With five Village Board terms expiring in April, at least four incumbents plan to seek re-election if slated by the Northbrook Caucus.
Village President Sandy Frum, Village Clerk Deborah Ford, along with Board Trustees Todd Heller and Kathryn Ciesla have confirmed plans to seek another term at Village Hall.
“I plan to see reelection so that I am able to continue my service to the residents and businesses of Northbrook,” Frum wrote in an email.
Trustee Michael Scolaro, whose term is also expiring, is still on the fence about the April election.
"I've been in deliberations on this issue for the better part of the last month or so," Scolaro said. "I'm just trying to make sure I have enough time to commit to the effort."
Scolaro has until Friday Sept. 28 to make a decision. That's the deadline for Northbrook Caucus Candidate Applications. Though the Caucus is not a prospective candidate's only method for appearing on the April ballot, it's certainly a proven method.
Only one Village President in recent history, Eugene Marks in 2005, won a municial election against a Caucus-slated candidate. Marks lost a re-election bid in 2009 against Sandy Frum.
Subcommittees composed of local volunteers slate caucus candidates. These volunteers must be Northbrook residents registered to vote. People are ineligible to volunteer if they have served on the Caucus in both of the last two election cycles, 2009 and 2011, and a single voting precinct cannot produce more than three volunteers. No Caucus member is a current office-holder.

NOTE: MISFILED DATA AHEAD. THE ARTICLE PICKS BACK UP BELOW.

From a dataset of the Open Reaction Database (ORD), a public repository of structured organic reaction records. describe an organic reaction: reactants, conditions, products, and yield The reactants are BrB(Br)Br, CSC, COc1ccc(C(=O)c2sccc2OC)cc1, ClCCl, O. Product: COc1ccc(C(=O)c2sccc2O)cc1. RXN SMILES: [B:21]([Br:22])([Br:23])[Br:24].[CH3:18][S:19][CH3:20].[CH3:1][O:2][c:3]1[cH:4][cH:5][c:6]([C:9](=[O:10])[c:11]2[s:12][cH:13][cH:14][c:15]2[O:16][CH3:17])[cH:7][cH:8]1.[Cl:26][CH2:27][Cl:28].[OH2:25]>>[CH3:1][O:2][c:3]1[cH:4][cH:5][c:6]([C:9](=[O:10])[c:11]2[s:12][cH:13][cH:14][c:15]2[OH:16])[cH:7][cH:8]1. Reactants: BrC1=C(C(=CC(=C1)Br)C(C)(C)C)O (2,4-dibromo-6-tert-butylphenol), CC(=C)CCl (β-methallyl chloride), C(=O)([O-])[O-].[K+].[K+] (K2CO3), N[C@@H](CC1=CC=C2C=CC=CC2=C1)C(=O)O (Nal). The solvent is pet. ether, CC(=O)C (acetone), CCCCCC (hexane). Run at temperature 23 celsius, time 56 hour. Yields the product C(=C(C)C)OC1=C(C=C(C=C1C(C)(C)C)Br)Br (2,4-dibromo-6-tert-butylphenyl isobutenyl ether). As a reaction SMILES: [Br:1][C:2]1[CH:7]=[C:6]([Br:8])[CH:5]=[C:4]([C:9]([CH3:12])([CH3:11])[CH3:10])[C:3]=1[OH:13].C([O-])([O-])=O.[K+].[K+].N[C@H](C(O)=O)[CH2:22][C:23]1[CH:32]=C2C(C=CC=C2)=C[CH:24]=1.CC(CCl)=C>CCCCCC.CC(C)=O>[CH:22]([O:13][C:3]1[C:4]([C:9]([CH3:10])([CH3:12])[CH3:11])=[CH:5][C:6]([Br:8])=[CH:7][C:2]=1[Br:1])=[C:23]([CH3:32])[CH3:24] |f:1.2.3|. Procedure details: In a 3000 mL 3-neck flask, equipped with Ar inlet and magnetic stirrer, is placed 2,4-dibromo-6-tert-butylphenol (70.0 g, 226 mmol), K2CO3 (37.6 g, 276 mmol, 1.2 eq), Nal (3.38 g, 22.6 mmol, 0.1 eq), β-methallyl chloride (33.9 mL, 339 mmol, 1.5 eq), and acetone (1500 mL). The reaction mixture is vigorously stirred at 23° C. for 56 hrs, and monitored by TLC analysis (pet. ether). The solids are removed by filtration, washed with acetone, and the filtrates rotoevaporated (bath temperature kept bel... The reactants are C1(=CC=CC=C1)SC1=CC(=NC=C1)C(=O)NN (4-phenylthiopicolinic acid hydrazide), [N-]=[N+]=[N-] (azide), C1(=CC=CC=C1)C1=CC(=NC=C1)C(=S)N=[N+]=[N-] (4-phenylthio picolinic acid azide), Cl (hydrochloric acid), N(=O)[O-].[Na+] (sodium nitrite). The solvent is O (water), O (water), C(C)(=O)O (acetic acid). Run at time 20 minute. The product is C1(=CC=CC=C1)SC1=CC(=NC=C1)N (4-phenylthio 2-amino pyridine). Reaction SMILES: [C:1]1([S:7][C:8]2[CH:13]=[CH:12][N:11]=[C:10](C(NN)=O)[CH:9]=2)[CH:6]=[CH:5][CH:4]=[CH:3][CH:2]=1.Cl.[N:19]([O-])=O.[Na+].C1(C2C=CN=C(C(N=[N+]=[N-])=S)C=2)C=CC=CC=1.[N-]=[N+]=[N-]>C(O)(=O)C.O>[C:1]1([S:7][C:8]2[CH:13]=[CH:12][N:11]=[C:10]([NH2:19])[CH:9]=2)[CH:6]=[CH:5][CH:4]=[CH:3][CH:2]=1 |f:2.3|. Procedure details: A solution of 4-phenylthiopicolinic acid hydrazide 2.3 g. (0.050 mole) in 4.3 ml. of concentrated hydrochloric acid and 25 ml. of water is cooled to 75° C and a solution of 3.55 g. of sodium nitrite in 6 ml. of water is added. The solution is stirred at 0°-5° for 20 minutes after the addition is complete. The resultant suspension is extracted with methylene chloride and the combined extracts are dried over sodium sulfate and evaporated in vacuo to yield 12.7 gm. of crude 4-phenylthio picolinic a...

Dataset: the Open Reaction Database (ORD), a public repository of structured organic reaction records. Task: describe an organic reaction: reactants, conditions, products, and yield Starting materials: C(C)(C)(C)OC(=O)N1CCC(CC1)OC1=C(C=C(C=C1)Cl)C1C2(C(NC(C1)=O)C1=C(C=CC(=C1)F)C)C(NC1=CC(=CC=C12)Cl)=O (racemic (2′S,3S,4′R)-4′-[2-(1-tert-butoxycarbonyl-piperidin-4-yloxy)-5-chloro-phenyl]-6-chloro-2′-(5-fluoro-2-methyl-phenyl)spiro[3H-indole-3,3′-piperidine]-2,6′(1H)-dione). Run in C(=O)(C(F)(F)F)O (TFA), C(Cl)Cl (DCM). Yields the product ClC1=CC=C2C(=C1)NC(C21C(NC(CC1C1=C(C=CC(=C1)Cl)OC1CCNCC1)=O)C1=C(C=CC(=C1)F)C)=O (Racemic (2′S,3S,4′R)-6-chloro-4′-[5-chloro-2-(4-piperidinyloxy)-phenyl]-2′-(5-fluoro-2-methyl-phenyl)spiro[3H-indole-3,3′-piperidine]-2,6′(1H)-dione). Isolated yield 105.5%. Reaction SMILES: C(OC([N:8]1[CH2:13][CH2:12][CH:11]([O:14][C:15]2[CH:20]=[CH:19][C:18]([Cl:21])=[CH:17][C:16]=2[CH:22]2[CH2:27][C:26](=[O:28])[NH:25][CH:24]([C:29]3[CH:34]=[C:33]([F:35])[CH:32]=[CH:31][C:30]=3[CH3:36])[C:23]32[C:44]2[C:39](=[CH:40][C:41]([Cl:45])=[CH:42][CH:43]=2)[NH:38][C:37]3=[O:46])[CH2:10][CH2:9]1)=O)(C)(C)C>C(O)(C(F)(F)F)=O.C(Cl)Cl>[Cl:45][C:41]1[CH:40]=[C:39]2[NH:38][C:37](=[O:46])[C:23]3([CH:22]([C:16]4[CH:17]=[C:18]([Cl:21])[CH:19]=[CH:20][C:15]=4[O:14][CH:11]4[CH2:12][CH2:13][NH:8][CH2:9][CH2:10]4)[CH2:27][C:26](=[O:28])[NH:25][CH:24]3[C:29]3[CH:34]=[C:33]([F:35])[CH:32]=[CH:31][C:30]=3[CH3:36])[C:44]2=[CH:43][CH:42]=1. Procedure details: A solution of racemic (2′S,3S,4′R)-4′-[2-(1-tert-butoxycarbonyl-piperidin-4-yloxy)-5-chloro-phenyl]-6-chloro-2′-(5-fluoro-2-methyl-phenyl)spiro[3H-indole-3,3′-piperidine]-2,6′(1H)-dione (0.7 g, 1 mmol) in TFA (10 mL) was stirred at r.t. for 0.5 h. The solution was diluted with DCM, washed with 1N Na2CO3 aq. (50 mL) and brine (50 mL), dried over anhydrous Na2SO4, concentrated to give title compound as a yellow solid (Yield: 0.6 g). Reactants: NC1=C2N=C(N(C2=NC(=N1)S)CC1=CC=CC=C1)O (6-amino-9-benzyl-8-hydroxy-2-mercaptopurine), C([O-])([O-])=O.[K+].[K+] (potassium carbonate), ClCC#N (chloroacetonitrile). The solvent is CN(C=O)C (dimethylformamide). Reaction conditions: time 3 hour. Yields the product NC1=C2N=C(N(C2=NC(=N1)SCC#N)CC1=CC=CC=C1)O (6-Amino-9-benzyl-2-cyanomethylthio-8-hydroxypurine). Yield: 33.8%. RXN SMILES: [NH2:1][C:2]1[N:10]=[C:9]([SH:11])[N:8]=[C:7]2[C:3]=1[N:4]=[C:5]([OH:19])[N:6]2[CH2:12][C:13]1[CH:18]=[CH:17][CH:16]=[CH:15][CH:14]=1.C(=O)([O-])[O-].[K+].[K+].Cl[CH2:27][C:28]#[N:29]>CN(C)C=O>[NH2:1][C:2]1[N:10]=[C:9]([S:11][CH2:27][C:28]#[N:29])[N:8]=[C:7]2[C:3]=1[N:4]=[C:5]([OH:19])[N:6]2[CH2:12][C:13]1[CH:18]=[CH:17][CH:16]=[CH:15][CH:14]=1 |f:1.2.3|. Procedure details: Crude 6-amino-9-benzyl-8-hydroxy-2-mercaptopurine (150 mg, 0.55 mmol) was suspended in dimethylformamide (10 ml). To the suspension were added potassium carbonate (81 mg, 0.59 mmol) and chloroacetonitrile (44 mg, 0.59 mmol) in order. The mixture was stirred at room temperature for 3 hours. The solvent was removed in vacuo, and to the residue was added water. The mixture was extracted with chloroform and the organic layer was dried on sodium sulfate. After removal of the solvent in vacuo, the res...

"We're trying to recruit as many volunteers as we can," said Caucus Chairman Tony Ryan. Subcommittees generally have about 15 volunteers, though there is no formal limit on how many volunteers are welcome on a committee.
Once a resident volunteers for a Caucus subcommittee, they are responsible for assessing which incumbents will seek re-election, previous board performance and additional candidate recruitment.
On Saturday, Oct. 13, prospective candidates will appear before the Caucus in a private interview session to state their case for a nomination. On Saturday, Nov. 17, the Caucus will present its nominations to the public in a Town Hall meeting at the Greenbriar School auditorium, where members of the public will also have an opportunity to state their case for a revised nomination.
If someone petitions the Caucus to reconsider a nomination, Town Hall attendees will have a chance to vote on which candidate should receive the Caucus slate on the April ballot, with the potential to override initial nominations.
The current Caucus by-laws were approved on March 21, 1982, though Caucus Secretary, Paul Veith, suspects the party existed in past elections as well.
"Through the subcommittee process, you end up determining what's on people's minds from the perspective of the Village," Veith said.